Brands of Misoprostol in Kenya:
Cytotec®, Pfizer Laboratories Limited
Isovent®, Square Pharmaceuticals Ltd.
Kontrac® , Fourrts (India) Laboratories Private Limited
Miso-Kare®, Naari PTE Limited
Misoprost®, Cipla Limited
Vagiprost® , ADWIA
MISOPROSTOL MODE OF ACTION
Misoprostol, a prostaglandin analogue, binds to myometrial cells to cause strong myometrial contractions leading to expulsion of tissue. This agent also causes cervical ripening with softening and dilation of the cervix. Misoprostol binds to and stimulates prostaglandin EP2 receptors, prostaglandin EP3 receptor and prostaglandin EP4 receptor but not Prostaglandin EP1 receptor and therefore is expected to have a more restricted range of physiological and potentially toxic actions than prostaglandin E2 or other analogs which activate all four prostaglandin receptors
- Misoprostol is indicated for reducing the risk of NSAID (nonsteroidal anti-inflammatory drugs, including aspirin)–induced gastric ulcers in patients at high risk of complications from gastric ulcer, e.g., the elderly and patients with concomitant debilitating disease, as well as patients at high risk of developing gastric ulceration, such as patients with a history of ulcer. Misoprostol has not been shown to reduce the risk of duodenal ulcers in patients taking NSAIDs. Misoprostol should be taken for the duration of NSAID therapy. Misoprostol has been shown to reduce the risk of gastric ulcers in controlled studies of 3 months’ duration. It had no effect, compared to placebo, on gastrointestinal pain or discomfort associated with NSAID use.
- Labour induction:
Misoprostol is commonly used for labor induction. It causes uterine contractions and the ripening (effacement or thinning) of the cervix.
Oxytocin has long been used as the standard agent for labor induction, but does not work well when the cervix is not yet ripe. Misoprostol also may be used in conjunction with oxytocin
- Medical Abortion
Misoprostol is used either alone or in conjunction with another medication (mifepristone or methotrexate) for medical abortions as an alternative to surgical abortion. Medical abortion has the advantage of being less invasive.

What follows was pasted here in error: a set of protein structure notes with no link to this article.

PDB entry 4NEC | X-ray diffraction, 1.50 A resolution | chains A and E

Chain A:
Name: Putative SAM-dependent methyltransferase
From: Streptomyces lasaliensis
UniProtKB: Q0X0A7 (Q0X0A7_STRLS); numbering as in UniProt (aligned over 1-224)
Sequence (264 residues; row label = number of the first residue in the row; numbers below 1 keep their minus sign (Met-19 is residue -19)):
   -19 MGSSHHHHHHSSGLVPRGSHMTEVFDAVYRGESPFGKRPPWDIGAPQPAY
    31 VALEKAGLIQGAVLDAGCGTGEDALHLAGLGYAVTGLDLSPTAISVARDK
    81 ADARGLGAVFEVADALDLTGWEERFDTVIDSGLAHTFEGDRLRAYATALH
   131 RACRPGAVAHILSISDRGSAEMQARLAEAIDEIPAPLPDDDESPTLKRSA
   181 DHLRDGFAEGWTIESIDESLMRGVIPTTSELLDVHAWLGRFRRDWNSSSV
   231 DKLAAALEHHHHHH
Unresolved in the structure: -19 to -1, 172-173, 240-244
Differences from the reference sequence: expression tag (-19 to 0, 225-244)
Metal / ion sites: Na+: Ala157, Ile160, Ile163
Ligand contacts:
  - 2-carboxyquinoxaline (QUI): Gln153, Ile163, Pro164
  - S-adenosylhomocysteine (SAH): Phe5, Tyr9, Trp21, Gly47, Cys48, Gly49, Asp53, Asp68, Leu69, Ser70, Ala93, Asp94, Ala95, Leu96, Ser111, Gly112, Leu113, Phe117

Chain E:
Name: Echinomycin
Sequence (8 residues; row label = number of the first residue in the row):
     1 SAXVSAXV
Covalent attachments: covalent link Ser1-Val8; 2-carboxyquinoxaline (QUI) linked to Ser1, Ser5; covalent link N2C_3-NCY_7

Misoprostol is most effective when it is used with methotrexate or mifepristone (RU-486).
- Failed miscarriage
Misoprostol may be used to treat the mother in the case of fetal death which did not result in miscarriage.
- Postpartum bleeding
Misoprostol is also used to prevent and treat post-partum bleeding. Orally administered misoprostol was marginally less effective than oxytocin.The use of rectally administered misoprostol is optimal in cases of bleeding; it was shown to be associated with lower rates of side effects compared to other routes.
DOSAGE AND ADMINISTRATION
Healing of duodenal ulcer, gastric ulcer and NSAID-induced peptic ulcer: 800 micrograms daily in two or four divided doses taken with breakfast and / or each main meal and at bedtime.
Treatment should be given initially for at least 4 weeks even if symptomatic relief has been achieved sooner. In most patients ulcers will be healed in 4 weeks but treatment may be continued for up to 8 weeks if required. If the ulcer relapses further treatment courses may be given.
Prophylaxis of NSAID-induced peptic ulcer: 200 micrograms twice daily, three times daily or four times daily. Treatment can be continued as required. Dosage should be individualised according to the clinical condition of each patient.
Medical termination of developing intra-uterine pregnancy, in sequential use with mifepristone, up to 49 days of amenorrhea:
Misoprostol is taken as a single 400 microgram oral dose 36 to 48 hours after taking a single 600 mg oral dose of mifepristone. Information on the posology of mifepristone can be found in the product information of mifepristone.
Vomiting within 30 minutes after the intake could lead to a decrease in misoprostol efficacy: oral intake of a new misoprostol 400 microgram tablet is recommended in this case.
Cervix uteri preparation prior to surgical termination of pregnancy during the first trimester:
Misoprostol is taken as a single 400 microgram oral dose 3 to 4 hours before surgical operation. Vomiting within 30 minutes after the intake could lead to a decrease in misoprostol efficacy: oral intake of a new misoprostol 400 microgram tablet is recommended in this case.
Renal impairment: Available evidence indicates that no adjustment of dosage is necessary in patients with renal impairment.
Hepatic impairment: Misoprostol is metabolised by fatty acid oxidising systems present in organs throughout the body. Its metabolism and plasma levels are therefore unlikely to be affected markedly in patients with hepatic impairment.
The usual dosage may be used.
Use of Misoprostol in children has not yet been evaluated in the treatment of peptic ulceration or NSAID-induced peptic ulcer disease.
Misoprostol is contraindicated:
- In women of childbearing potential who are not using effective contraception .
- In women who are pregnant, or in whom pregnancy has not been excluded, or who are planning a pregnancy as misoprostol increases uterine tone and contractions in pregnancy which may cause partial or complete expulsion of the products of conception . Use in pregnancy has been associated with birth defects.
- In patients with a known hypersensitivity to misoprostol or to any other component of the product, or to other prostaglandins.